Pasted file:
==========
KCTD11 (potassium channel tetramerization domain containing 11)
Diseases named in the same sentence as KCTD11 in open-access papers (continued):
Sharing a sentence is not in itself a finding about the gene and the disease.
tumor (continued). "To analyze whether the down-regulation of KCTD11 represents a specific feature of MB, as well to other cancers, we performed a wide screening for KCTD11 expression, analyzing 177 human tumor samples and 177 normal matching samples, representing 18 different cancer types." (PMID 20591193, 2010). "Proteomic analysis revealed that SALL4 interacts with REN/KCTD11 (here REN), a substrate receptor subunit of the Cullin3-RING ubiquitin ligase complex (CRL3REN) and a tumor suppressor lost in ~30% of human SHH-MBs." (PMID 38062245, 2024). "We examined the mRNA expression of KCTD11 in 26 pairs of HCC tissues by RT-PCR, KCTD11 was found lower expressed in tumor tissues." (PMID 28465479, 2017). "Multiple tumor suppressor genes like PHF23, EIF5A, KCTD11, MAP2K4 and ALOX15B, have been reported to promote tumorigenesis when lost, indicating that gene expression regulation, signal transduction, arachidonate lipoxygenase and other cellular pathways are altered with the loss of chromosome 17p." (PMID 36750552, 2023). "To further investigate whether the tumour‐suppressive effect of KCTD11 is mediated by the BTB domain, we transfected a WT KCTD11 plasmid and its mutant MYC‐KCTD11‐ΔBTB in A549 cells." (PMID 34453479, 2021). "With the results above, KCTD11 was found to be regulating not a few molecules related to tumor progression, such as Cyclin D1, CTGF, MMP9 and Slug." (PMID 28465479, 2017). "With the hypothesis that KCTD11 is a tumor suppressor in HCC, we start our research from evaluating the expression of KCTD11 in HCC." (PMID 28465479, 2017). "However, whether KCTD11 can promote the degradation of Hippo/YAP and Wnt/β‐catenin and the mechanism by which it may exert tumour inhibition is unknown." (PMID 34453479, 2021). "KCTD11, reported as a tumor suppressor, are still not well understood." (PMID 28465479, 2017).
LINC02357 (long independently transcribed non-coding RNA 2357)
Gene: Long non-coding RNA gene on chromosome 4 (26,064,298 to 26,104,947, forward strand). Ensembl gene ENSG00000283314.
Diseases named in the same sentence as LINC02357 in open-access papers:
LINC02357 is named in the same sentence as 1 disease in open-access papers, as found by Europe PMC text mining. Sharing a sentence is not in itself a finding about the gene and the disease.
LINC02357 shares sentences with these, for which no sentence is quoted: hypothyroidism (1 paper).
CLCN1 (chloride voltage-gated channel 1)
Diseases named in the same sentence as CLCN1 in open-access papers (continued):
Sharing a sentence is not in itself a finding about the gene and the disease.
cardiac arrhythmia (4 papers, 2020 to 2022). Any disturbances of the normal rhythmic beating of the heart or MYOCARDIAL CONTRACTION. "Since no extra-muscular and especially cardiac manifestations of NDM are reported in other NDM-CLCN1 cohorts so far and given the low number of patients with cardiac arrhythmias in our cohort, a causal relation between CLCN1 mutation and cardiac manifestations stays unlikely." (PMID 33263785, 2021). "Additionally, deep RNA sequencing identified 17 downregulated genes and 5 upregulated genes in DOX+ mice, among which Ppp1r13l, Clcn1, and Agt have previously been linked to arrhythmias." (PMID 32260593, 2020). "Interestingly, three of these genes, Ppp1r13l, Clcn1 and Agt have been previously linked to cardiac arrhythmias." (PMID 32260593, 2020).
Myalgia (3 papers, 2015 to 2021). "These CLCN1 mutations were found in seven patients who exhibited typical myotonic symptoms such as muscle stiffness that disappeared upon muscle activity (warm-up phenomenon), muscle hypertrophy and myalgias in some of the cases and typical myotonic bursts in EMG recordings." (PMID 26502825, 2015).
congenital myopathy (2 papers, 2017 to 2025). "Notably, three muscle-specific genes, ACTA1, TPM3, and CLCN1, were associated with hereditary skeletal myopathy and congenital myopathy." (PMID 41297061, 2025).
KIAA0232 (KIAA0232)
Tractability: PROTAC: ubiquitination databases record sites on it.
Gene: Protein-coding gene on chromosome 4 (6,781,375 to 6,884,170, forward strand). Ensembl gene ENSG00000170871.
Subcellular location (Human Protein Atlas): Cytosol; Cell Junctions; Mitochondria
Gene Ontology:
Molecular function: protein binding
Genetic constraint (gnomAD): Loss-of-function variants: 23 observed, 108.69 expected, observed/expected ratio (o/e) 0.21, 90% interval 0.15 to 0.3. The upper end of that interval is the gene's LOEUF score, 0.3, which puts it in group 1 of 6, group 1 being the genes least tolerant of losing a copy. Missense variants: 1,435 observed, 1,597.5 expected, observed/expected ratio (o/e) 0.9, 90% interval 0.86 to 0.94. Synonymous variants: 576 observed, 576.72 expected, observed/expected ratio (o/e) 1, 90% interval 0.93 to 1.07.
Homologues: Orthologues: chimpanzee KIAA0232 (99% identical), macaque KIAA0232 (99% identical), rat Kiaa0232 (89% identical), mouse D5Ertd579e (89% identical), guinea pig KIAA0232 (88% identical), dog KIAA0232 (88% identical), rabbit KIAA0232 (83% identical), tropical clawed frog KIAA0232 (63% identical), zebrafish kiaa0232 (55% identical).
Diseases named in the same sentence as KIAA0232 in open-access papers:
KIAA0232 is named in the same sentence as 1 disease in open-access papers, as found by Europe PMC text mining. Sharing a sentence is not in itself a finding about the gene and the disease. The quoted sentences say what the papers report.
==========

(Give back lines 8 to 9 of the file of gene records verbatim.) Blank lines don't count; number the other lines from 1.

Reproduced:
LINC02357 is named in the same sentence as 1 disease in open-access papers, as found by Europe PMC text mining. Sharing a sentence is not in itself a finding about the gene and the disease.
LINC02357 shares sentences with these, for which no sentence is quoted: hypothyroidism (1 paper).